If you think IE8 is anywhere near standards-compliant then you need a serious reality check, it's not quite as horrible as IE6 and IE7 but it's still fucking painful to work with. I recently created a website just for shits and giggles, completely standards-compliant, worked perfectly in Safari/WebKit and Opera, needed some minor tweaking in Firefox, barely rendered in the IE8 beta (and it looked nothing like it was supposed to look like), produced a "blank" page in IE7 and IE6 asked me if I wanted to download it (application/xhtml+xml).

        I wish all these incompetent web developers would defending IE, IE8 is still a complete failure when it comes to standards compliance but lots of people who have no idea what they're talking about are hailing it as an awesome browser because it's not completely and totally broken in every conceivable way. It's like saying "My 2009 Ford is awesome, it only randomly explodes every 200 miles or so instead of every 10 miles like my 2008 ford...".

        /Mikael

    • by gnick (1211984)

      Yes, it's a huge improvement over IE6. Tabs alone make it much nicer IMO. Of course, here at work, IE 6 is all that we're allowed to have installed without a signed exception from management and IT.

      Of course, it's still a pile of fetid dingo's kidneys compared to some of the competition. I'd rather see the sites encourage users to upgrade to FF, Opera, or even Safari or Chrome rather than just tie them to IE...

      • "Yes, it's a huge improvement over IE6. Tabs alone make it much nicer IMO. Of course, here at work, IE 6 is all that we're allowed to have installed without a signed exception from management and IT."

        Hmm...sounds like we need to expand this push to get rid of IE6, into something much larger.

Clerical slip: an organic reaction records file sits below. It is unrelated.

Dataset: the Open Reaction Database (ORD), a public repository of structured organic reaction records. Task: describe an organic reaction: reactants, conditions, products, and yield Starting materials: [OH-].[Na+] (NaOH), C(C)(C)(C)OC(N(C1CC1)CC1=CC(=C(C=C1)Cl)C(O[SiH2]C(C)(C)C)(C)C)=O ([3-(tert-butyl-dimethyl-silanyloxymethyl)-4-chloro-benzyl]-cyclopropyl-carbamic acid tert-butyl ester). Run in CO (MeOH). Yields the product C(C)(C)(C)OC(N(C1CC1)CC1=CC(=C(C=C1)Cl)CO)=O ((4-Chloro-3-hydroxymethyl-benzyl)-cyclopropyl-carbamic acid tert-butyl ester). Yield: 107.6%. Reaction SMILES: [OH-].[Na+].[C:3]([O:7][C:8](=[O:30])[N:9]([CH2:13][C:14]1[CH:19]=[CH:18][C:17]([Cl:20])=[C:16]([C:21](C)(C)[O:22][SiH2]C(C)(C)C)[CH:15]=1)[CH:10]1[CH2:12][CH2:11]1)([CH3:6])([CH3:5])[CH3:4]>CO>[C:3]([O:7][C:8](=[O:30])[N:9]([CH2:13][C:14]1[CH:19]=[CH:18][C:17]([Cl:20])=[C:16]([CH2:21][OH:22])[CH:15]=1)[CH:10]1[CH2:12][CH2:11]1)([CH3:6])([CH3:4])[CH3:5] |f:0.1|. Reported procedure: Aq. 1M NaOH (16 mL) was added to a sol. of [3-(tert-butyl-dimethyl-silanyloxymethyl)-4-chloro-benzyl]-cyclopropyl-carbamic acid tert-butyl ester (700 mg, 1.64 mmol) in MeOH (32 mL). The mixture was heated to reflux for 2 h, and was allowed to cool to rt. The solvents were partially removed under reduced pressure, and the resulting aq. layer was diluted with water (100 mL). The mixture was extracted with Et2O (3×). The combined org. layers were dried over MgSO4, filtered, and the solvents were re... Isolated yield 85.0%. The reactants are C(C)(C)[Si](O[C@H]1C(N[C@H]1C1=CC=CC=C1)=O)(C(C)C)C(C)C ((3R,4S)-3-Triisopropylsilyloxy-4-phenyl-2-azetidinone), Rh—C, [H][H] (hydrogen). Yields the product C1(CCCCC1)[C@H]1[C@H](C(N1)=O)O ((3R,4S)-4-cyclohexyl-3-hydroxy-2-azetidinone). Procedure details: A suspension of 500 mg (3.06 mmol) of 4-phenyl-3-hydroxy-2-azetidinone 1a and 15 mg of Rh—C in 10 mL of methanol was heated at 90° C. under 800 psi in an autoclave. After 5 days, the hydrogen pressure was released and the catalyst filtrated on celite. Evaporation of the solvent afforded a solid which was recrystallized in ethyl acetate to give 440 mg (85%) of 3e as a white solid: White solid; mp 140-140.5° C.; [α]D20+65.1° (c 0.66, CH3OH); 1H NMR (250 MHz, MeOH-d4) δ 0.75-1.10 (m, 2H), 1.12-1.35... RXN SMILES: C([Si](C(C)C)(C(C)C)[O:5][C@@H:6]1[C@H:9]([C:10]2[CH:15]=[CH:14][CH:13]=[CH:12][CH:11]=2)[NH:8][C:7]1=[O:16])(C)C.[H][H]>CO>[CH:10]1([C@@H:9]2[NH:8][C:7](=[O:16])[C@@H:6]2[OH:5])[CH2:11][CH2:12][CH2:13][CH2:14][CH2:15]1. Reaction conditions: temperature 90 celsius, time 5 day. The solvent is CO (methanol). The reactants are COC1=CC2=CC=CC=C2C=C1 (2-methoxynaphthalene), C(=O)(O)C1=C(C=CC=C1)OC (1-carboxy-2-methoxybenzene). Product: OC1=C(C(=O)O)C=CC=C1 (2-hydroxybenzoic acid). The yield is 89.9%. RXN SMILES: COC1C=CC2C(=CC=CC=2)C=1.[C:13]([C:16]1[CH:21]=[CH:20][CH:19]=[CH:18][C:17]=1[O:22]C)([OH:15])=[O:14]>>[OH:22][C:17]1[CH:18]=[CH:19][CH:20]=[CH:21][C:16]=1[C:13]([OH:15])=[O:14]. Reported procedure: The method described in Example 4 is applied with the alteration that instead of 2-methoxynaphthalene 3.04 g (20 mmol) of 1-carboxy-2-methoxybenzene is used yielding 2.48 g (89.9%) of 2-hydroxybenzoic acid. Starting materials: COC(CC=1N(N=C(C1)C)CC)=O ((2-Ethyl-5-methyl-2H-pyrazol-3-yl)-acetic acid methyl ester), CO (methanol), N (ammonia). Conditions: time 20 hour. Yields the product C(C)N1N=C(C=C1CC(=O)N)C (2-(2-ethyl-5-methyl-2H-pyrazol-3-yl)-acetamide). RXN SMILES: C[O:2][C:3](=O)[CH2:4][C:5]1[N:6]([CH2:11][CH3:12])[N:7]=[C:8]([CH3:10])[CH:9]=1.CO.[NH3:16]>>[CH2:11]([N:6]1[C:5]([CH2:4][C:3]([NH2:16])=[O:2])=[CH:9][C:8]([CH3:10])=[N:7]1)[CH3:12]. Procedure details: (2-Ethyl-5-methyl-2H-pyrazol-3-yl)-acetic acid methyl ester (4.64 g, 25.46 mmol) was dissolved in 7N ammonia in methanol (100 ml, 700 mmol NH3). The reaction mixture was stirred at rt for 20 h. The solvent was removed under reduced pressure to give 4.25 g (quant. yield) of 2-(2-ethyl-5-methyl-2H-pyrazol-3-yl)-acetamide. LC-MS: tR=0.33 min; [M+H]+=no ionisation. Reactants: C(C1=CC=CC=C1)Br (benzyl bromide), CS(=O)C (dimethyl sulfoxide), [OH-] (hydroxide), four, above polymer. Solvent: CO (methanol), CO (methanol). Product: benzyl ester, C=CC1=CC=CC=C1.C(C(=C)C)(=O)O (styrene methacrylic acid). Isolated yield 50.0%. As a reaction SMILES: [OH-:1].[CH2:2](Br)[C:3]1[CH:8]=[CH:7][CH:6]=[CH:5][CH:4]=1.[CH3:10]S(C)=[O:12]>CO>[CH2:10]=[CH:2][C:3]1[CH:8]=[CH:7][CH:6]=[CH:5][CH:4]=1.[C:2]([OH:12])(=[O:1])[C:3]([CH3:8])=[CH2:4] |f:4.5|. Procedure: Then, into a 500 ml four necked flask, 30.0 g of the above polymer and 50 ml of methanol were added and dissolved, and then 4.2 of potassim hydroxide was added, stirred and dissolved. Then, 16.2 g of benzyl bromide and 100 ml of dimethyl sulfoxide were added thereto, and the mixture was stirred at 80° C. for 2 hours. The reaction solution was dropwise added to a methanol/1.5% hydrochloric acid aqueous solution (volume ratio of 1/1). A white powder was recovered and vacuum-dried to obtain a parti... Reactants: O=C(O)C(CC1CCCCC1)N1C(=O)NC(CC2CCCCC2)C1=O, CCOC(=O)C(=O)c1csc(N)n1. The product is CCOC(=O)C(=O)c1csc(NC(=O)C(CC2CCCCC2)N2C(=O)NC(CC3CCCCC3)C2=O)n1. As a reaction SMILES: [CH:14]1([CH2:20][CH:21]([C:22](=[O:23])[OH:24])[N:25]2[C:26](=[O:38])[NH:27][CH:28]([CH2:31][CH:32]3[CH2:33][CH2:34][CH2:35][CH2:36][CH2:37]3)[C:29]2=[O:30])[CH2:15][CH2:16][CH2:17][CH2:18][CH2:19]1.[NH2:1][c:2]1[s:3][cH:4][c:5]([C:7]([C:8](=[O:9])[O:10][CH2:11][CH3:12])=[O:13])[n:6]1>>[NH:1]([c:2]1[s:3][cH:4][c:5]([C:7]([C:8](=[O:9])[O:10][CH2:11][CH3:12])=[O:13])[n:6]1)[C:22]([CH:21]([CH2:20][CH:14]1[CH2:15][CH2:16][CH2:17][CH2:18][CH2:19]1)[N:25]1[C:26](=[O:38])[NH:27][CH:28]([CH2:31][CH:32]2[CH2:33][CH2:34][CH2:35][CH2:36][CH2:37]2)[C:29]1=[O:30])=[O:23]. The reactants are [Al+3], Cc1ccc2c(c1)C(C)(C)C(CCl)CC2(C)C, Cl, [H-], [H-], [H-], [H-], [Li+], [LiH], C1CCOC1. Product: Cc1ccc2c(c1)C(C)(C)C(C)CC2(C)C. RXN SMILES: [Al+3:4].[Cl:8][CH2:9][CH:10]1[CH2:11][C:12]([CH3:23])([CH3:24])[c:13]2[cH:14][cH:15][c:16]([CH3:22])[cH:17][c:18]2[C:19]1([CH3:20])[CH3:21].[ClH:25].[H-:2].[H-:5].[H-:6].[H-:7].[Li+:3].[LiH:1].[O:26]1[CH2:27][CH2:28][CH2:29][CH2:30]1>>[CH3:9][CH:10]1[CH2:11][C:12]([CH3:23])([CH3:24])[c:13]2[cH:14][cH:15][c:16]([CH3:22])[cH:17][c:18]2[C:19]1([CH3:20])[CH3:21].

Get rid of Windows? A nice plus in your case would sound like getting rid of management.

        :)

      • by von_rick (944421)

        I can see why companies would want to support browsers whose compatibility issues they are knowledgeable about. it now seems like the known issues in IE6 are way too many to keep their sites compatible with IE6.

        IE7 and FF(2 and 3) are quite a significant improvement over IE6. And then there are companies that build some web interfaces using Java and VB and mix up several technologies which makes their sites to malfunction regardless of which brower or OS you choose. The payroll system in our university has

      • Re: (Score:3, Interesting)

        by miro f (944325)

        You have to remember that even if you use Firefox, there are plenty of vulnerabilities in ie that can affect you just by the fact that it is installed, even if you don't actually use it to surf the web.

        Even if you use firefox/opera/whatever, you should still upgrade IE

  • What about... (Score:5, Insightful)

    by TubeSteak (669689) on Friday February 20, 2009 @04:34PM (#26935087) Journal

    I guess suggesting FireFox or Opera is too big a leap for an established corporation.
    Is "I recommend Internet Explorer" the new "Nobody ever got fired for buying IBM"?

    • Re:What about... (Score:5, Informative)

      by von_rick (944421) on Friday February 20, 2009 @04:42PM (#26935195) Homepage
      Especially considering Opera is a Norwegian company, I was expecting them to give thumbs up to their homebrewed web browser. Opera is pretty awesome, all things considered and the current version is certainly lot more compliant and powerful than IE6.
    • by Foofoobar (318279)
      Hardly. Government IT agencies don't even recommend IE anymore. The financial institution I work for (which hasn't gone out of business) has installed Firefox on all the machines because there have been so many alerts from security agencies saying not to use IE that they decided they needed all their users to have an alternative.
    • Re:What about... (Score:4, Insightful)

      by Penguinisto (415985) on Friday February 20, 2009 @04:45PM (#26935221) Journal

      It's more like: "...all our custom VBS-based apps that we can't afford to get rid of is IE-based, therefore so is your job."